Grammar for Fiction Writers: Busy Writer's Guides Book (2014)

Part I. Punctuation Basics

Chapter 5. Take It to the Page: Part One

Many of the Take It to the Page sections use the Find feature of your word processing program to make things quicker for you. This feature will become one of your best editing friends.

If you have a word processing program (like Microsoft Word 2010 or newer) that will highlight every instance of a word that you search for, your task will be easier, but you can also do this in programs that give you the results one by one.

Step 1

In the Find box, enter a semicolon. Check each instance. Can it be replaced by a period? If so, swap it out.

Step 2

Use the Find feature to search for ellipses. Make sure you check for both … (three periods together) and . . . (three periods each separated by a space). Does each ellipses represent either speech or internal dialogue trailing off? If not, replace it with the correct punctuation. For example, you might have accidentally used ellipses to signal dialogue that was interrupted, but the correct punctuation in that case is a dash.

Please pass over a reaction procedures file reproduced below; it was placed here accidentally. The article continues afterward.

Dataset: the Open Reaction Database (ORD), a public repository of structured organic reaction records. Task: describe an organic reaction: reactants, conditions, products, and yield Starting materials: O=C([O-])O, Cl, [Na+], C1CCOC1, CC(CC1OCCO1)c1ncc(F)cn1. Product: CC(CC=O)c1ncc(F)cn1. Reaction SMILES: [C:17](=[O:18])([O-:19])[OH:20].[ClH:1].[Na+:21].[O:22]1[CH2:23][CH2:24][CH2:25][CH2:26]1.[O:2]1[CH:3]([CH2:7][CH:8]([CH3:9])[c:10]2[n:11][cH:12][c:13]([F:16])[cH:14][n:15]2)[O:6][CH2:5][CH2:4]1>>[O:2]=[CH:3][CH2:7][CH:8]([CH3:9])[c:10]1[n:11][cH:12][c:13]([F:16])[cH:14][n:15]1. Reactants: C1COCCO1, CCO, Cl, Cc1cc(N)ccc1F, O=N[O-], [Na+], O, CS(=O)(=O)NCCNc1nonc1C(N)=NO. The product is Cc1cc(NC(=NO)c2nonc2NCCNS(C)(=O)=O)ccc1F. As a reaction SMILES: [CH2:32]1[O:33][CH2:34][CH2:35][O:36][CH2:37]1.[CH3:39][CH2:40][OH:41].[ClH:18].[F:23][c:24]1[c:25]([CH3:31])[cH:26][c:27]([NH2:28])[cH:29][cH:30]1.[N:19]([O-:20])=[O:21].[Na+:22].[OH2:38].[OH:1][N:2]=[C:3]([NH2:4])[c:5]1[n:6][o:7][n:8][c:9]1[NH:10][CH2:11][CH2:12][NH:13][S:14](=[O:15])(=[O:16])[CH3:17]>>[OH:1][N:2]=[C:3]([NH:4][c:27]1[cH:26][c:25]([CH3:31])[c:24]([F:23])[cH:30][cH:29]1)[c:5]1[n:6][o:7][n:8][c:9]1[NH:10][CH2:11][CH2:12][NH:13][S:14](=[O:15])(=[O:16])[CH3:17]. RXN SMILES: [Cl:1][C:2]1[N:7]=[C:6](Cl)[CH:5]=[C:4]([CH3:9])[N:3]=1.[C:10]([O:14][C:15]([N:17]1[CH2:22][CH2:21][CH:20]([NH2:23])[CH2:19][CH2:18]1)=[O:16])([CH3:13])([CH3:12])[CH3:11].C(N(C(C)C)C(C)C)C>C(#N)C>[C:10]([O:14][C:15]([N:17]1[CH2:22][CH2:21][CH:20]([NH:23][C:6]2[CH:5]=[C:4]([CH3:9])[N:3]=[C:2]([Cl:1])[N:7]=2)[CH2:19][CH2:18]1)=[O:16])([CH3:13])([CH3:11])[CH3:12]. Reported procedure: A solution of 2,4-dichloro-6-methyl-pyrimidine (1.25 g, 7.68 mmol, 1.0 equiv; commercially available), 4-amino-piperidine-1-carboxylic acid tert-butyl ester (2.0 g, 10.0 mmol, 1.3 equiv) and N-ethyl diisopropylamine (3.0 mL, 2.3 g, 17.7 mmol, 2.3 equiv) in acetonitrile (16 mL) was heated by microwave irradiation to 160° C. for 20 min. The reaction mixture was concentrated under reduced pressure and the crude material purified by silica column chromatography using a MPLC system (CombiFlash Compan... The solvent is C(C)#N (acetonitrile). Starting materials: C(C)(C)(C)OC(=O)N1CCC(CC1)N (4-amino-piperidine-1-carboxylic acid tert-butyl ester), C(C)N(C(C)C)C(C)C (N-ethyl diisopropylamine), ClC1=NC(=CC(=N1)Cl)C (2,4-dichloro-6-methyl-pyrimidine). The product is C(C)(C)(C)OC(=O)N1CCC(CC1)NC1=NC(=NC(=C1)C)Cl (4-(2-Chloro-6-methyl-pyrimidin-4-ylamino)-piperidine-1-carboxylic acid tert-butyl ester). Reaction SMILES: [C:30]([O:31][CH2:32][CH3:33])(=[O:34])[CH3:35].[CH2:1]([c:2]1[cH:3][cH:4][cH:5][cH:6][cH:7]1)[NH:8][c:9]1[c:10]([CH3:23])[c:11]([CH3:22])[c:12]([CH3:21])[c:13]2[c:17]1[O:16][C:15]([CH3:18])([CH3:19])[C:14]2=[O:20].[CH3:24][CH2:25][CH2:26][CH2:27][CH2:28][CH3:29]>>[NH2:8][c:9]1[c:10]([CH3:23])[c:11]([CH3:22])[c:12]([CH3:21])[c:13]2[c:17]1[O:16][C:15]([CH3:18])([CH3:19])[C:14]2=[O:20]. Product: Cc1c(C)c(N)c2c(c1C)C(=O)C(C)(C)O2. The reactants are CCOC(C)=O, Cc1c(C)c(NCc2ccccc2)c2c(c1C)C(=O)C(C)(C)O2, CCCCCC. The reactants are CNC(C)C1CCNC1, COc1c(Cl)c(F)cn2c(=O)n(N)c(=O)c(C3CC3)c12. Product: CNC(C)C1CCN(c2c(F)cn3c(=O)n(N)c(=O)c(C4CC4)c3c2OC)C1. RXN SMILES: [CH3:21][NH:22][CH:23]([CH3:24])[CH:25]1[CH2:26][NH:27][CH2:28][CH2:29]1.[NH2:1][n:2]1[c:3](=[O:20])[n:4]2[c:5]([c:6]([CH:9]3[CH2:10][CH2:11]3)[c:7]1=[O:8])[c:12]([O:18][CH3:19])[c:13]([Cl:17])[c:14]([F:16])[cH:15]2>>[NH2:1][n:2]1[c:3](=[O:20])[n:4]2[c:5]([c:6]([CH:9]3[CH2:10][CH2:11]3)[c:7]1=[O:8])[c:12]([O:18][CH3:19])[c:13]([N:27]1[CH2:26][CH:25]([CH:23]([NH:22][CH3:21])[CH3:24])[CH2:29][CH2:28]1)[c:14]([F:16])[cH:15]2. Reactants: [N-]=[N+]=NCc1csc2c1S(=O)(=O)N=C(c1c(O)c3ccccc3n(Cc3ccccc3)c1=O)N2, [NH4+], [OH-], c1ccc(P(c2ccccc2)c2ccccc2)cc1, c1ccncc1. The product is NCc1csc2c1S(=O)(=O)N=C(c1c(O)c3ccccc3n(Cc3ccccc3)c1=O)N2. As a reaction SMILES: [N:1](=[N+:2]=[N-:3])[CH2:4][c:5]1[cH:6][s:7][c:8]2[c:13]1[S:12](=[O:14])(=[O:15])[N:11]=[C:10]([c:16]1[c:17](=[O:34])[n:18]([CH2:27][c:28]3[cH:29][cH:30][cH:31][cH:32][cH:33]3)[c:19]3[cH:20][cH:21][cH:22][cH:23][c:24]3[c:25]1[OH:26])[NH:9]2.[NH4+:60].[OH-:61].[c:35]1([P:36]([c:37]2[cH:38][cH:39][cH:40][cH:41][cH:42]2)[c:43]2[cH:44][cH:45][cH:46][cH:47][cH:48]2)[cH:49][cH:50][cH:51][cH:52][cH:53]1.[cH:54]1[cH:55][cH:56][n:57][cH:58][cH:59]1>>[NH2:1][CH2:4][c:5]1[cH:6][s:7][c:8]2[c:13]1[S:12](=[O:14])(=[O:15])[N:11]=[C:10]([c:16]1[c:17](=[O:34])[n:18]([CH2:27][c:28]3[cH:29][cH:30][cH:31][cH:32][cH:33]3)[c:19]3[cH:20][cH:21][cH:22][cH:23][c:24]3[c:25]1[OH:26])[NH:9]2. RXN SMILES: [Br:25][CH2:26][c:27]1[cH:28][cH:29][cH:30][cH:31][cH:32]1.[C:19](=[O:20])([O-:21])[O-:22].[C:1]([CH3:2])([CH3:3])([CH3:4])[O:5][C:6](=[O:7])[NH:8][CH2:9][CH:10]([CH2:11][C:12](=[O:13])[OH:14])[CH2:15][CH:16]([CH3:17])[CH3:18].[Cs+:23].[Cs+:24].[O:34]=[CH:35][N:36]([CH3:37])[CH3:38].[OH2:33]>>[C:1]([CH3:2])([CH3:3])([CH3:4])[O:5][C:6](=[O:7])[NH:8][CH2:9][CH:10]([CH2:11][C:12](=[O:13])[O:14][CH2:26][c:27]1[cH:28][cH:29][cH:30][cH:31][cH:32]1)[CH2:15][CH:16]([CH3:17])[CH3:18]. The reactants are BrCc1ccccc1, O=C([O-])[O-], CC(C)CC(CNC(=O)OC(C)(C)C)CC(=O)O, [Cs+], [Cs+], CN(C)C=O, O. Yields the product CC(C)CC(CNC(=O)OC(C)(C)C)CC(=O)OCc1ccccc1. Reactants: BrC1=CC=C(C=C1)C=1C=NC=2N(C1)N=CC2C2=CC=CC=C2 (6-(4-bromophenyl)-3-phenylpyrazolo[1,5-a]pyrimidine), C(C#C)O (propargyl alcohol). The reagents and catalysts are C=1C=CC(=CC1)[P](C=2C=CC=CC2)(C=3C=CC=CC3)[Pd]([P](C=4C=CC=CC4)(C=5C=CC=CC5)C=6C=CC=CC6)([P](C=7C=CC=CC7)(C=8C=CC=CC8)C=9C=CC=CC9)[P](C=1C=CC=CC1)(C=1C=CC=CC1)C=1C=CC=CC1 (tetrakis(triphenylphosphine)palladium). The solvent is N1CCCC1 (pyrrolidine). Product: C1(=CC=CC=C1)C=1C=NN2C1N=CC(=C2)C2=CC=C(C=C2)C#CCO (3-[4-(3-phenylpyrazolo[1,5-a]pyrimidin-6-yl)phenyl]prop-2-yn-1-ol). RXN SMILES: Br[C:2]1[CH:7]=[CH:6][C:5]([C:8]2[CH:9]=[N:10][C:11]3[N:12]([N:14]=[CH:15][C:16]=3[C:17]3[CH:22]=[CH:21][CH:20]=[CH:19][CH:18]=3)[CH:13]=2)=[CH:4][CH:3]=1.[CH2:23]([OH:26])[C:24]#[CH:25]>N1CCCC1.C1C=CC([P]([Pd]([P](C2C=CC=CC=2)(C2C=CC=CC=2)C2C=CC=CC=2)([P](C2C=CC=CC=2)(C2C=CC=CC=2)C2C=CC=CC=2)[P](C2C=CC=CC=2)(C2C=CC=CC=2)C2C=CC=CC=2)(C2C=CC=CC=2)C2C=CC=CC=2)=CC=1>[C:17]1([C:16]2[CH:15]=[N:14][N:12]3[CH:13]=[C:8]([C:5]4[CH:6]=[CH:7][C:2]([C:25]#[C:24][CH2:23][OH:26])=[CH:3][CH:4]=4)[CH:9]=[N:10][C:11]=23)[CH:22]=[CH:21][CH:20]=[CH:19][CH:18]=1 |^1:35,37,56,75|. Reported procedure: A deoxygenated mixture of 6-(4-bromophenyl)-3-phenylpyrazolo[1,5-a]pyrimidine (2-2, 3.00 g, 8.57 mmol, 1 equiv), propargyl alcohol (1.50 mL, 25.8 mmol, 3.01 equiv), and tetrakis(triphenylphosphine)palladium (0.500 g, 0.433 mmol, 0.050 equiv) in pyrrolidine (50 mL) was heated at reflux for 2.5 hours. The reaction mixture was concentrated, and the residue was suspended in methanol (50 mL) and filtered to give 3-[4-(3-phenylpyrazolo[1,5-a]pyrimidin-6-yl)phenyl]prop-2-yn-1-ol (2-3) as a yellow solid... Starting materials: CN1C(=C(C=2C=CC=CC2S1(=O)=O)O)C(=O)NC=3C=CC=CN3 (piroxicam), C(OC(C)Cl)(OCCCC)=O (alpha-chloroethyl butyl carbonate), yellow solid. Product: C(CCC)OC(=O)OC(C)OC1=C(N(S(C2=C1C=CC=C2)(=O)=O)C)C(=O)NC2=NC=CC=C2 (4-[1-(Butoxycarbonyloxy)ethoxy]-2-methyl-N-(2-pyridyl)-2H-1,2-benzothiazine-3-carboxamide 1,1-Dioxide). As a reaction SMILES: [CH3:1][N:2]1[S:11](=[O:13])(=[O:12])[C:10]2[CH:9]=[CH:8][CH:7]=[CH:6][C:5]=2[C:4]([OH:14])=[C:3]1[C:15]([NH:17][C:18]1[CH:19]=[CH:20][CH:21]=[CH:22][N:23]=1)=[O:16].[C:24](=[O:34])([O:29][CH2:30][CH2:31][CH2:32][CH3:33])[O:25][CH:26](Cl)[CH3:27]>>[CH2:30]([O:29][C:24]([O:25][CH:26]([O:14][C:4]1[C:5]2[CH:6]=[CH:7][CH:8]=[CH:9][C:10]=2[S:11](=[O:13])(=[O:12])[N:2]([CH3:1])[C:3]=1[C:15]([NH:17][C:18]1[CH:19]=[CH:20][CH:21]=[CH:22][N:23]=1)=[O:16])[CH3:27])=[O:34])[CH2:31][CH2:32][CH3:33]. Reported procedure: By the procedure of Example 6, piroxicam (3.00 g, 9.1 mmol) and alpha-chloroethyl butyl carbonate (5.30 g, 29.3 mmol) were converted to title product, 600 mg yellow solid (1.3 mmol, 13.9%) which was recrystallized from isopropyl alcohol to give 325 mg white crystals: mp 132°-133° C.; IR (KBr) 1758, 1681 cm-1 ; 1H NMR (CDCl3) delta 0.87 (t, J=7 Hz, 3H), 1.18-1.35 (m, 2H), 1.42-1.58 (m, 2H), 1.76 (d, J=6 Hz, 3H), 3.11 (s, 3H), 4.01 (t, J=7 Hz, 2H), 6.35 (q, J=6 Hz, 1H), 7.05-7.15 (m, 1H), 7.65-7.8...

Step 3

Search for the following. The first two examples have no space between the punctuation and the quotation mark. Make sure to include a space between the punctuation and the quotation marks in the second two examples.

,”

.”

, “

. “

(In case you find that difficult to read, it’s comma-quotation mark, period-quotation mark, comma-space-quotation mark, and period-space-quotation mark.)

Check that you’ve used them correctly. This won’t catch everything, but it will clean up your dialogue punctuation significantly.

Step 4

Search for exclamation marks. Read out loud each passage of dialogue with an exclamation mark to see if you actually would (and can) exclaim the passage. Does the sentence need it to make the meaning clear? Can you rewrite the sentence to make it more powerful so that it doesn’t need the exclamation mark?

If you’d like a printable version of the complete revision checklist (material from all the Take It to the Page chapters), go to www.marcykennedy.com/grammar and use the password below.

Password: commasplice